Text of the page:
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The Internet Gave Me A Bad Name: Karen

Can we please quiet our inner Karens and give each other some grace??

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illustration, typography, Karen
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Hi, I’m Karen! I have always liked my name, it is short and easy to pronounce. Even in foreign countries, people are usually able to muster a close approximation. In fact, I’ve always felt a kind of sisterhood with other Karens. But that all changed last year when the internet began exploding with memes of “Karens”. I am a high school teacher and to my chagrin, the whole class started giggling when I introduced myself last term. In case you are wondering, no, that doesn’t usually happen. 

At first, I didn’t know what to make of it, then after questioning my high-school-aged son, I was able to decipher the gist of what a “Karen” is. Turns out, like most things on the internet these days, it all started with a meme. Initially, Karen was a busybody, middle-aged white woman with an asymmetric blond bob, she was someone who would ask to speak to the manager or someone raising hell at the school board meeting. Karen was not afraid to tell you what to do or to voice her opinion. Unfortunately, over the last few months, the appellation has transformed into a privileged, often racist, angry, white woman who throws tantrums or who calls the cops on a birdwatcher (her name was Amy by the way.)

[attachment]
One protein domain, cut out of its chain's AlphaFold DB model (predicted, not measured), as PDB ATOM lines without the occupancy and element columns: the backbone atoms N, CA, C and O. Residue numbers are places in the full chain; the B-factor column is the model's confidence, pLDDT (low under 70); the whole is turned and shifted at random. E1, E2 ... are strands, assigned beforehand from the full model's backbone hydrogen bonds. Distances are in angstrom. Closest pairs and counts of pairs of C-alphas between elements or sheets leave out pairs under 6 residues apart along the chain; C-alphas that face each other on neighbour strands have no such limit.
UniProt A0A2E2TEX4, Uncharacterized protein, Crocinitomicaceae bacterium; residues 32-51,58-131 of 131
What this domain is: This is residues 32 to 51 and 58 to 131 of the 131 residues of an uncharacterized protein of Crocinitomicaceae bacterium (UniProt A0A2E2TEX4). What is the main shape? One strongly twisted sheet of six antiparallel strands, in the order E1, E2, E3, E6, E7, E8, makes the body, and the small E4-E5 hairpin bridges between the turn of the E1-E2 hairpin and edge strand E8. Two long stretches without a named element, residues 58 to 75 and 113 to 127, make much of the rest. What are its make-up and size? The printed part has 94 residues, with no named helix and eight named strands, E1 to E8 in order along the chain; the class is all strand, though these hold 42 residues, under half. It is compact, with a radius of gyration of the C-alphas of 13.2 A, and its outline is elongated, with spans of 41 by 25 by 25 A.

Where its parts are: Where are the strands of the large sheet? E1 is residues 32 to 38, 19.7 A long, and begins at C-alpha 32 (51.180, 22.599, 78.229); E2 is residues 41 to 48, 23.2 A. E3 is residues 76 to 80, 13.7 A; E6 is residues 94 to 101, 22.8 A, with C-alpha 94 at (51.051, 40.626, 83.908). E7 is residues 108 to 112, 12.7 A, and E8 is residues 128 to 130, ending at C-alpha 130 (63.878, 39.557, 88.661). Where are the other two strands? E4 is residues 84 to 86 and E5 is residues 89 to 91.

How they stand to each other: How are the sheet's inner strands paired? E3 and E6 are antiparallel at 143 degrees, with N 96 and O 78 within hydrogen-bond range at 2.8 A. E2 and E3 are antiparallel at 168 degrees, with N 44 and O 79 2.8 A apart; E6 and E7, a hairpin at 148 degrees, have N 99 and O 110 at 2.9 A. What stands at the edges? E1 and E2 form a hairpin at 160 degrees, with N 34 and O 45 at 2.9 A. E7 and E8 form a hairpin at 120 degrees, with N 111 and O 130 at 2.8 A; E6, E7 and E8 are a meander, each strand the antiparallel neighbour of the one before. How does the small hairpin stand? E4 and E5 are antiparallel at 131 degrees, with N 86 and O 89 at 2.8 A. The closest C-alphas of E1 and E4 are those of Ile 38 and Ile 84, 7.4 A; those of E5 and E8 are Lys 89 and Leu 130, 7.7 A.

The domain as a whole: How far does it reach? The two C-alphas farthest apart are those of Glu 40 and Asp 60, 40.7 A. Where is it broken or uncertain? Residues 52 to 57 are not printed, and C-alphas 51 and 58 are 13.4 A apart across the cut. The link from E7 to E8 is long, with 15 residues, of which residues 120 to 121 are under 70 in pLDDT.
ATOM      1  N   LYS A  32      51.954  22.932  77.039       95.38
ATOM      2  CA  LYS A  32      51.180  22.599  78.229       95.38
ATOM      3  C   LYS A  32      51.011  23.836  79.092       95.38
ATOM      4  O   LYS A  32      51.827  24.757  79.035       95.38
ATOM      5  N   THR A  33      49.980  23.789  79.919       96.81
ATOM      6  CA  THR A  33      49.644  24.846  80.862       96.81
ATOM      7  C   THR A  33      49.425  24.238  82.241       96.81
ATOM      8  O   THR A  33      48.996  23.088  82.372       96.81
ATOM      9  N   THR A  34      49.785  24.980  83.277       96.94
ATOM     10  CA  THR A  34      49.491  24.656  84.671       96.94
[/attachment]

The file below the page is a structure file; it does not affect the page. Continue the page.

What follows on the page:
In the early days, the meme didn’t bother me too much, I laughed it off, another crazy internet gimmick. But now as it becomes more prevalent I am quite offended that the internet hijacked my name. I did not sign up for this. “I am a nice Karen” I find myself wanting to shout when I sense the eye-roll coming after an introduction. Granted that probably doesn’t help my case. I recognize that even writing this article is in a way an indication of me being a Karen. As the negative and racist connotations of being a Karen have emerged, I find myself casting about to find a suitable nickname. It is not easy to shorten or lengthen Karen, it’s just Karen. That's what made it such a great name for so long. It’s not like Elizabeth, for example, which easily transforms into Liz, Beth, or Eliza. You can’t do that with Karen, there is no escape from the Karen of it. 

Yes, I am aware that there are more pressing matters in the world right now than my name, but I have found the phenomenon has altered my behavior in rather unexpected ways. What started as a funny meme has had a real impact on my life. I do use a nickname at Starbucks, but that’s nothing new, Kiki is just easier to spell. Now, however, that nickname also accompanies my takeout orders. But more importantly, I find I am checking myself when I do encounter a transgression; I ask myself, am I just being a Karen? When someone is rude, I find I hesitate before confronting them, am I just being a Karen? When I feel the need to report someone for using a gas-powered leaf blower that was outlawed in my city, am I just being a Karen? Do I really need to speak to the manager? 

As I take a step back and observe my reactions, I can’t help but wonder if maybe we should all stop and check ourselves before we overreact. The spiteful behaviors exhibited by Karens are not in the best interest of our society, they are reactions to a divisive and fearful environment. In the volatile climate we are currently living in, taking that pause to make sure we are not overreacting or inciting a quarrel, could be a positive step towards civility and mending the rift that has developed in our country. Maybe now is a good time for all of us to quiet our inner Karens and give each other some grace. 

You can find me on twitter @KikiNotKaren